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2023 Lamborghini Huracan STO review (video)

Lamborghini’s new Huracan STO is the most hardcore version of the Huracan yet. It’s lighter, more powerful, and more focused on track performance than any other Huracan before it. But it is the most expensive iteration yet and it has some stiff competition from Stuttgart and from up the road in Italy.

The STO starts with the same 5.2-litre V10 engine as the regular Huracan. But, it’s been tuned to produce 470kW and 565Nm, like in the latest EVO variant only torque is down from 600Nm. However, the STO is rear-wheel drive, like the GT3 racing cars that inspire it.

2023 Lamborghini Huracan STO: Specifications

Engine: 5.2-litre V10
Output: 470kW@8000rpm / 565Nm@6500
Gearbox: Seven-speed dual-clutch auto
Drive type: Rear-wheel drive, mechanical locking differential
Wheels: F: 20×8.5, 245/30 R: 20×11.5, 305/30
ANCAP: Not tested (thankfully)
Dry weight: 1339kg
Power-to-weight: 2.84:1 (kg:kW)
Official consumption: 13.9L/100km
Our consumption: 15L/100km
Fuel tank/Fuel type: 80L/98 RON
Power efficiency: 33.81kW:L/100km
0-60km/h: 2.03 seconds*
0-100km/h: 3.32 seconds*
0-200km/h: 9.86 seconds*
60-110km/h: 1.64 seconds*
1/4 mile: 10.97 seconds at 213.5km/h*
Max acceleration: 1.102g*
100-0km/h braking: 35.84m in 2.85 seconds*
Max deceleration: -1.359g*
Decibel at idle (/Trofeo mode): 61/69*
Peak decibel at 60-100km/h: 104*
Starting price: $607,920

*Figures as tested by Driving Enthusiast on the day. Manufacturers’ claims may be different

2023 Lamborghini Huracan STO: How much does it cost?

Have a look at it. How much do you think it costs? It’s not a small number, is it? So you won’t be surprised to hear prices in Australia kick off from $607, 920. That excludes on-road costs and any options. And you are going to want to add options.

In fact, we spoke to a dealer and they said most of their customers do option up in some way, with many going through the exclusive Ad Personam department. If you’re shopping at this end of the market then money isn’t likely to be an issue. Being as exclusive and as expensive as possible is probably your goal.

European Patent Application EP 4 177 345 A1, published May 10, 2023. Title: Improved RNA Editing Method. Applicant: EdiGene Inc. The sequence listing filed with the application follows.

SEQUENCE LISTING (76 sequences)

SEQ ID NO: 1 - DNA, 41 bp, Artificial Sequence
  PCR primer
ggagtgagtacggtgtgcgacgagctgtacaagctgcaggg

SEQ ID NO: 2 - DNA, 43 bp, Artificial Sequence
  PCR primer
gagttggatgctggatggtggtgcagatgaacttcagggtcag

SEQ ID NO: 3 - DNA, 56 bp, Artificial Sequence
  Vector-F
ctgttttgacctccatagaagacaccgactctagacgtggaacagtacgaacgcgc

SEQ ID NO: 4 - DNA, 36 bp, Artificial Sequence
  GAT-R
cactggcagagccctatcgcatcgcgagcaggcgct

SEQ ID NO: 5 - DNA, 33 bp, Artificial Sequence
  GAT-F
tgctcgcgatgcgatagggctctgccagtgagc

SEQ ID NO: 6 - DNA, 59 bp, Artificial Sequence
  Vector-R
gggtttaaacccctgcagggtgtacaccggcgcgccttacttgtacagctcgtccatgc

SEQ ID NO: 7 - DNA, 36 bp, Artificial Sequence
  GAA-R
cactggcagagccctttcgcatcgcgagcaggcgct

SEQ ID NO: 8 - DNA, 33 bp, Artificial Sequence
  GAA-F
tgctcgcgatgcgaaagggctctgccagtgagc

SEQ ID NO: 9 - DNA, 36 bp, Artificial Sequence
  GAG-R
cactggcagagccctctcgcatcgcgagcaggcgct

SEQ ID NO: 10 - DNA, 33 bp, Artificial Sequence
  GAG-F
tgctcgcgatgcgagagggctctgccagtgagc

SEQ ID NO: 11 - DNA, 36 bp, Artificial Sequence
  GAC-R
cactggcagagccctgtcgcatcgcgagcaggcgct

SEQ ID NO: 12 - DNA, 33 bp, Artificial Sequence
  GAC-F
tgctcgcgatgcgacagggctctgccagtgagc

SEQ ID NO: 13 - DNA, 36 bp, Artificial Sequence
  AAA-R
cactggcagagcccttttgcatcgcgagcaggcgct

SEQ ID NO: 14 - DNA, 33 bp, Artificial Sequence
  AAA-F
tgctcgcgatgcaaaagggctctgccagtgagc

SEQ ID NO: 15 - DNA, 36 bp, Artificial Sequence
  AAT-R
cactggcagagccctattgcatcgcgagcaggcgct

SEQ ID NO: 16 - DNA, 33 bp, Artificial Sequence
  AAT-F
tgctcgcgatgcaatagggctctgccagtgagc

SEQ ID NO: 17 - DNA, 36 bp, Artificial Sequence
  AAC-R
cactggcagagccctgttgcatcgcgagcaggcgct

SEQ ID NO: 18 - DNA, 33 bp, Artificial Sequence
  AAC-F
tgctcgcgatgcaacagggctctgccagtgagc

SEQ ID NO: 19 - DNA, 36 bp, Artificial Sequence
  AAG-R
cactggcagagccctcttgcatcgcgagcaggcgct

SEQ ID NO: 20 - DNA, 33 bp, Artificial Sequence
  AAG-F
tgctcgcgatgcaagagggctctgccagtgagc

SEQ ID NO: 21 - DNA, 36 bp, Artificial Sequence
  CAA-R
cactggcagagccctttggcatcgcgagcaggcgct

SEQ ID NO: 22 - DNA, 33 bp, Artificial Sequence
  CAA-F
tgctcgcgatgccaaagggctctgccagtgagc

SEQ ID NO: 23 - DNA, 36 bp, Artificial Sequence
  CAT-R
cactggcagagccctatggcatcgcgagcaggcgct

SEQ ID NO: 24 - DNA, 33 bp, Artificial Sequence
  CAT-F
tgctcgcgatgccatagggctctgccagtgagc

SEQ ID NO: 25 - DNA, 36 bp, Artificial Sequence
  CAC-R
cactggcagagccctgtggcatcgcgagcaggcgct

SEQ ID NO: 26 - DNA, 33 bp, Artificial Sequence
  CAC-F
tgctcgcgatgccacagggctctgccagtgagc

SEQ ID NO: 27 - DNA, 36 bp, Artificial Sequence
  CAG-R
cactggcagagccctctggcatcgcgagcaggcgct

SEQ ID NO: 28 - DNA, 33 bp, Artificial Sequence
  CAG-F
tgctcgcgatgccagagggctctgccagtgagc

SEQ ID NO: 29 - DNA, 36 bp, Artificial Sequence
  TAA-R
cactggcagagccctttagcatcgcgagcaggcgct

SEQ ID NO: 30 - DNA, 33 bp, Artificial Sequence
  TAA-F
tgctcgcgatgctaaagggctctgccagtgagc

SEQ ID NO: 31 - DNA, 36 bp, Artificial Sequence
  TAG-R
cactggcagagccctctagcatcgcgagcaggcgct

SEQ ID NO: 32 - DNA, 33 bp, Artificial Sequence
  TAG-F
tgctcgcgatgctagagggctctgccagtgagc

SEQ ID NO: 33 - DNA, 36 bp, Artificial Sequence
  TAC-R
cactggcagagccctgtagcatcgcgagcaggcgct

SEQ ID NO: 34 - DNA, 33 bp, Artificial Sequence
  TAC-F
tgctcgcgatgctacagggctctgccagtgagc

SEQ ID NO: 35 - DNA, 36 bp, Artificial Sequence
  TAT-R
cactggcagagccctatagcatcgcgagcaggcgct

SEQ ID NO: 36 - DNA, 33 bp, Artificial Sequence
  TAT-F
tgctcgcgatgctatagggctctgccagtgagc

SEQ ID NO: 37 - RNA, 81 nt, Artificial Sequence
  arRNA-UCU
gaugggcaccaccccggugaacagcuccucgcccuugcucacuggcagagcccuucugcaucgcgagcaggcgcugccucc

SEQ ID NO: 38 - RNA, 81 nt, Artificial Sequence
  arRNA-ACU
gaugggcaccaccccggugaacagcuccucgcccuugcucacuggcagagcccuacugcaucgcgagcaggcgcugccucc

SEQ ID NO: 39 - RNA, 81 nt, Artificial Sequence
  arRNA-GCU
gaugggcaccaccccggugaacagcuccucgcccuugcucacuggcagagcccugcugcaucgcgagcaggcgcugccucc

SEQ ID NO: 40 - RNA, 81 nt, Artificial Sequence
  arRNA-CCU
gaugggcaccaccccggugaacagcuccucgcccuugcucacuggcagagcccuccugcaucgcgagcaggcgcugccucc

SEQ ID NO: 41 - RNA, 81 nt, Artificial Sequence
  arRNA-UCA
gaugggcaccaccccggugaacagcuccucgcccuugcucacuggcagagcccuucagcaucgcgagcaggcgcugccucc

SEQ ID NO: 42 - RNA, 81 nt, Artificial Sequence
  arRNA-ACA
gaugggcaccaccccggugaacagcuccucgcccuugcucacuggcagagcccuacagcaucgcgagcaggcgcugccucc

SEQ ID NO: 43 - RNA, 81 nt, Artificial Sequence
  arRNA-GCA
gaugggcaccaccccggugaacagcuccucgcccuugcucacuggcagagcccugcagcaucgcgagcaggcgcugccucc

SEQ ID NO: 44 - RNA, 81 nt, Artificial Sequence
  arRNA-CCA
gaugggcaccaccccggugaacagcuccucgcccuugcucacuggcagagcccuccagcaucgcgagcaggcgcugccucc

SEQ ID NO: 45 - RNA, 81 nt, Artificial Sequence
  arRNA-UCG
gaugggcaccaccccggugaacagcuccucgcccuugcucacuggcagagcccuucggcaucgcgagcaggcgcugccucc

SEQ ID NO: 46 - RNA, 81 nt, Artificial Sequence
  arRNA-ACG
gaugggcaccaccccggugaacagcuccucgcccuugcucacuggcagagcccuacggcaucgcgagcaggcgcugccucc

The Huracan STO goes up against track weapons such as the Porsche 911 GT3 RS (from $539,100), the Ferrari SF90 XX Stradale (unknown price), and the Lotus Emira V6 First Edition to a lesser extent (from $199,990).

This segment is quite barren at the moment, with hardly any proper hardcore models in the very high-end department, aside from those above.

2023 Lamborghini Huracan STO: Interior & packaging

The Lamborghini Huracan STO is a breathtaking car to behold, even by Lamborghini standards. It’s got an outrageously aggressive design that looks like it was made by a strike of lightning. Everything on the body – or removed from the body – is there or not there for a reason. This isn’t just a show pony.

It still can be a show pony, though. If that’s what you want to use it for. Everybody looks at it no matter where you go. And, to be honest, how can you possibly blame them. The side profile is dominated by a large, top-hanging rear wing, which helps to generate downforce.

There are a number of other completely bespoke aerodynamic features, such as a big front splitter, deep intakes that lead to huge racing-inspired extraction vents in the bonnet, and various cutaways and fins and other intakes all around the body.

Around 75 per cent of the body is made from carbon fibre, while the platform and bones of the car is made from a combination of lightweight and high-strength aluminium as well as carbon fibre. As a result, the STO is about 43kg lighter than the old Performante model, with a dry weight of 1339kg.

To further help with weight optimisation, the exhaust is made from titanium and produces an absolutely spine-sizzling soundtrack, while the F1-inspired carbon ceramic brakes help to shed weight while optimising performance. They measure 390mm on the front and 360mm on the back.

Inside, you might notice this test vehicle uses fairly conventional sports seats. That’s because Australian regulations don’t allow the proper racing buckets that would otherwise come with the STO. These ‘de-tuned’ seats give the STO a surprisingly comfortable side character though, helping to sooth your organs on the way home after subjected them to a day’s worth of track driving.

Despite its core intensions, the STO comes with a large touch-screen inside that provides sat-nav and media playback, as well as Bluetooth connectivity. Although, we’re not sure many buyers will be cruising to tunes, rather, pounding around circuits with full noise coming courtesy of the V10 behind your neck.

Even so, the screen is easy to use and presents a centralised home button for quick escape from deep menu avenues. Apple CarPlay is a $6620 option (not a typo), and digital radio will set you back $1470; it must be disorienting being super wealthy, so Lamborghini has thoughtfully moved the decimal place one position to the right on options just to make it easier for customers.

The Huracan STO is available in an almost endless array of colours, many of which add up to $30,000 to the original bill. The matt colours seem to be the most expensive, such as Arancio Bruciato matt, which is the same as this test vehicle but with a matt finish. The metallic and pearl versions of this bright orange set you back only $25,470.

2023 Lamborghini Huracan STO: Powertrain & handling